Sunday, June 21, 2015

The Charleston Massacre, the Legacy of the Confederacy, and the Ongoing Hegemony of Modern White Supremacy in the United States--UPDATES AND ANALYSIS


THINK ABOUT THIS: A famous white comedian has said much more with far more eloquence, power, insight, intelligence, and compassion about the real meaning of white supremacy in the ongoing history of this savage country and the vicious racial terrorist attack in Charleston just five days ago than the President and every single so-called PHONY "national black political leader" COMBINED has said to the media since the incident happened less than a week ago. In fact the official SILENCE among these con men and women masquerading as "black leadership" following this lethal attack on the church has not only deafening but APPALLING. It's a national DISGRACE that so many of our people are so cowed, intimidated, and downright FEARFUL of our enemies that the only thing our cowardly "leaders" can think to say is "God and/or Jesus will protect us" and that "we forgive what this young man has done to us." WTF! This is far beyond pathetic. And if we don't collectively snap out of this self imposed coma of fear and mindless fatalism very soon we will surely be LOST. WHAT IS WRONG WITH US?


How is it that Jon Stewart has made the most cogent, HONEST, accurate,and sincere public statement about what has gone down in South Carolina and what it all means? How did we get to this point in our history as a people and are we ever going to WAKE UP from this FEAR that has gripped us and reduced our public voices to an endless string of empty platitudes, religious cliches, infantile pleas for mercy and abject rhetorical groveling before the entire nation. I'm absolutely ASHAMED of what I've seen and heard so far in the realm of "public discourse" from our so-called "leadership" and I can't recall in my entire life when we have so clearly lacked the kind of clarity, strength, insight, fortitude, and determination that even JON STEWART demonstrated on television last thursday night. For that I thank him profusely for his honesty, integrity, clarity, insight, compassion, and sincerity.

I only wish with all my soul that SOMEONE in the national black public sphere would have the guts, strength, and simple human decency to do the same...


An Emotional Jon Stewart Drops the Comedy to Talk Charleston: ‘We Still Won’t Do Jackshit’
The Daily Show with Jon Stewart
Thursday, June 18, 2015
Entertainment Weekly

Jon Stewart began Thursday night’s edition of The Daily Show with an emotional, joke-free commentary about racism and gun violence in America following the shooting deaths of nine people at Emanuel African Methodist Episcopal Church in Charleston, South Carolina on Wednesday.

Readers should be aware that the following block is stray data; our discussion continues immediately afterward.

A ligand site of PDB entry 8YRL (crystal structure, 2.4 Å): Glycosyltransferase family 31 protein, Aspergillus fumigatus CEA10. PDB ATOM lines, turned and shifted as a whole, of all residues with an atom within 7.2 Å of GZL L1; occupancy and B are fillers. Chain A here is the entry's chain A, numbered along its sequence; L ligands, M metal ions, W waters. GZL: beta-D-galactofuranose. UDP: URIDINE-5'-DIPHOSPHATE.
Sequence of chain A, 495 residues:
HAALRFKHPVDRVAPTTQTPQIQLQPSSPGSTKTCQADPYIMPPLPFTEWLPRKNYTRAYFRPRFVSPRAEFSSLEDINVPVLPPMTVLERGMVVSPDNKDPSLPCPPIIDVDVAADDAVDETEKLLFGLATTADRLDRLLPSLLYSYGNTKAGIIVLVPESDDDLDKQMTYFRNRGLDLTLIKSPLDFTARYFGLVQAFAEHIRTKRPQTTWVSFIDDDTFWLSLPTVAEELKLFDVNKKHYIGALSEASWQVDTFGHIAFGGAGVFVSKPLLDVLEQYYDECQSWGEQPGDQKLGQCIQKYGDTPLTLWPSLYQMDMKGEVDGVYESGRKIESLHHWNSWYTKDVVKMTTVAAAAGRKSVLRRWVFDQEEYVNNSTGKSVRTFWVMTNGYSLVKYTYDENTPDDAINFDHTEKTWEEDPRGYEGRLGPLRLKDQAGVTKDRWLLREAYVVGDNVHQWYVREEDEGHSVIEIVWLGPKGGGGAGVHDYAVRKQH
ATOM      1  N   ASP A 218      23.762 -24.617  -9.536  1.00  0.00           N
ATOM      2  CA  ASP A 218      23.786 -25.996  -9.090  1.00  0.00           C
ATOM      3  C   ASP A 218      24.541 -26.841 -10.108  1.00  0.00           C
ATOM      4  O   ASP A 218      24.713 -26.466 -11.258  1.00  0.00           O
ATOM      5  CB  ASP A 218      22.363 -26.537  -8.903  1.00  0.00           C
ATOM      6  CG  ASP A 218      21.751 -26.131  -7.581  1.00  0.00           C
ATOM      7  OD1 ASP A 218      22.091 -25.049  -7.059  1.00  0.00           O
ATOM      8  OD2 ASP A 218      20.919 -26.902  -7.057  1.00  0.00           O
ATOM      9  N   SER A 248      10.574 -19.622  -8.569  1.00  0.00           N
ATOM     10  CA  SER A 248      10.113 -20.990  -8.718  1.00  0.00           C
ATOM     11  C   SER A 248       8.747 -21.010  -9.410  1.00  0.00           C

“I didn’t do my job today. I apologize,” Stewart said, after explaining how his primary duty is to mock the daily news. “I’ve got nothing for you in terms of jokes and sounds, because of what happened in South Carolina. Maybe if I wasn’t nearing the end of the run or this wasn’t such a common occurrence, maybe I could have pulled out of the spiral. But I didn’t. And so I honestly have nothing other than just sadness once again that we have to peer into the abyss of the depraved violence we do to each other and the nexus of a gaping racial wound that will not heal yet we pretend doesn’t exist.

“I’m confident though that by acknowledging it – by staring into that and seeing it for what it is – we still won’t do jacksh-t,” Stewart continued. “Yeah. That’s us. That’s the part that blows my mind. I don’t want to get into the political argument […] what blows my mind is the disparity of response between when we think people that are foreign are going to kill us and us killing ourselves.”

On Wednesday, 21-year-old Dylann Roof allegedly entered the famous South Carolina church during a weekly bible study class and killed eight people. (A ninth died later at the hospital.) According to a relative of the church’s pastor, state Sen. Clementa Pinckney, Roof apparently told his victims, “I have to do it. You rape our women and you’re taking over our country. And you have to go.” In a statement released on Thursday, the NAACP called the murders a “mass hate crime.”

“We invaded two countries and spent trillions of dollars and thousands of American lives and now fly unmanned death machines over five or six different countries, all to keep Americans safe. ‘We gotta do whatever we can – we’ll torture people. We gotta do whatever we can to keep Americans safe,’” Stewart said. “Nine people. Shot in a church. What about that? ‘Hey, what are you going to do. Crazy is crazy is, right?’ That’s the part that I cannot for the life of me wrap my head around. And you know it. You know it’s going to go down the same path.”

Stewart pointed out how the media is “already using the nuanced language of lack of effort” in an unwillingness to call the murders a “terrorist attack.”

“I heard someone on the news say, ‘Tragedy has visited this church.’ This wasn’t a tornado. This was racist,” Stewart said. “I hate to even use this pun, but this one is black and white. There’s no nuance here. But we’re going to keep pretending […] We are steeped in that culture in this country and we refuse to recognize it.”

Photos of Roof that circulated following the murders show the 21-year-old wearing clothes adorned with symbols associated with white supremicists. As the Los Angeles Times reported, Roof’s Facebook page included a picture of him posed in front of a car with a “Confederate States of America” license plate.